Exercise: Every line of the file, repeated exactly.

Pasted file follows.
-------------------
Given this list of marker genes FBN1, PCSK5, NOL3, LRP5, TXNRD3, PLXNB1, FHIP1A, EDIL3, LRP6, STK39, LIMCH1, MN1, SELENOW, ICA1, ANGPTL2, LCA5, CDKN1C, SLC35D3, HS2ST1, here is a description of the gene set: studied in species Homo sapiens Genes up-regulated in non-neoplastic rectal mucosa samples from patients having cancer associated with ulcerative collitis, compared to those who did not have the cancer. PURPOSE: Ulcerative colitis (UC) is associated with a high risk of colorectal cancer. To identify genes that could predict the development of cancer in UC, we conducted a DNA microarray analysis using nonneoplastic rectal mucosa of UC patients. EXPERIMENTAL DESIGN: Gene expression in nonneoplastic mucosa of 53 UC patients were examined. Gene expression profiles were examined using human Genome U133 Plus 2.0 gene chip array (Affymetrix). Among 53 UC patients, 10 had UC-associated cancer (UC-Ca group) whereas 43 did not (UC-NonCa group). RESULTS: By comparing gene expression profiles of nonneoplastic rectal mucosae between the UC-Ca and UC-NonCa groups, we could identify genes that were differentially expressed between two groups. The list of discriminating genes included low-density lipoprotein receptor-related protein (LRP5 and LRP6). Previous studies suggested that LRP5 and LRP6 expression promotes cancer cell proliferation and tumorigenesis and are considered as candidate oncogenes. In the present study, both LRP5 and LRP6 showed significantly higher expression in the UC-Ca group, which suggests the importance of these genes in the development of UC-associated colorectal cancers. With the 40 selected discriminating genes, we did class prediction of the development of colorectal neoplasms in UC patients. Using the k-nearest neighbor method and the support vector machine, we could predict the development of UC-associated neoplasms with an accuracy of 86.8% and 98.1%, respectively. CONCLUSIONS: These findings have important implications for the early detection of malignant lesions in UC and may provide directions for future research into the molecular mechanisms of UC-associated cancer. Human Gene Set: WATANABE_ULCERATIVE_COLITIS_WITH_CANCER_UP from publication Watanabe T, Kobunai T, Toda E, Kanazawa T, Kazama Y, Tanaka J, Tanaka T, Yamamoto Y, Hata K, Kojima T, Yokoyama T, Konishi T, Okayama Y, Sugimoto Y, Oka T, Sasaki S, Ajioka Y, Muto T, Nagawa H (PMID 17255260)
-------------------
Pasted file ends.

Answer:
Given this list of marker genes FBN1, PCSK5, NOL3, LRP5, TXNRD3, PLXNB1, FHIP1A, EDIL3, LRP6, STK39, LIMCH1, MN1, SELENOW, ICA1, ANGPTL2, LCA5, CDKN1C, SLC35D3, HS2ST1, here is a description of the gene set: studied in species Homo sapiens Genes up-regulated in non-neoplastic rectal mucosa samples from patients having cancer associated with ulcerative collitis, compared to those who did not have the cancer. PURPOSE: Ulcerative colitis (UC) is associated with a high risk of colorectal cancer. To identify genes that could predict the development of cancer in UC, we conducted a DNA microarray analysis using nonneoplastic rectal mucosa of UC patients. EXPERIMENTAL DESIGN: Gene expression in nonneoplastic mucosa of 53 UC patients were examined. Gene expression profiles were examined using human Genome U133 Plus 2.0 gene chip array (Affymetrix). Among 53 UC patients, 10 had UC-associated cancer (UC-Ca group) whereas 43 did not (UC-NonCa group). RESULTS: By comparing gene expression profiles of nonneoplastic rectal mucosae between the UC-Ca and UC-NonCa groups, we could identify genes that were differentially expressed between two groups. The list of discriminating genes included low-density lipoprotein receptor-related protein (LRP5 and LRP6). Previous studies suggested that LRP5 and LRP6 expression promotes cancer cell proliferation and tumorigenesis and are considered as candidate oncogenes. In the present study, both LRP5 and LRP6 showed significantly higher expression in the UC-Ca group, which suggests the importance of these genes in the development of UC-associated colorectal cancers. With the 40 selected discriminating genes, we did class prediction of the development of colorectal neoplasms in UC patients. Using the k-nearest neighbor method and the support vector machine, we could predict the development of UC-associated neoplasms with an accuracy of 86.8% and 98.1%, respectively. CONCLUSIONS: These findings have important implications for the early detection of malignant lesions in UC and may provide directions for future research into the molecular mechanisms of UC-associated cancer. Human Gene Set: WATANABE_ULCERATIVE_COLITIS_WITH_CANCER_UP from publication Watanabe T, Kobunai T, Toda E, Kanazawa T, Kazama Y, Tanaka J, Tanaka T, Yamamoto Y, Hata K, Kojima T, Yokoyama T, Konishi T, Okayama Y, Sugimoto Y, Oka T, Sasaki S, Ajioka Y, Muto T, Nagawa H (PMID 17255260)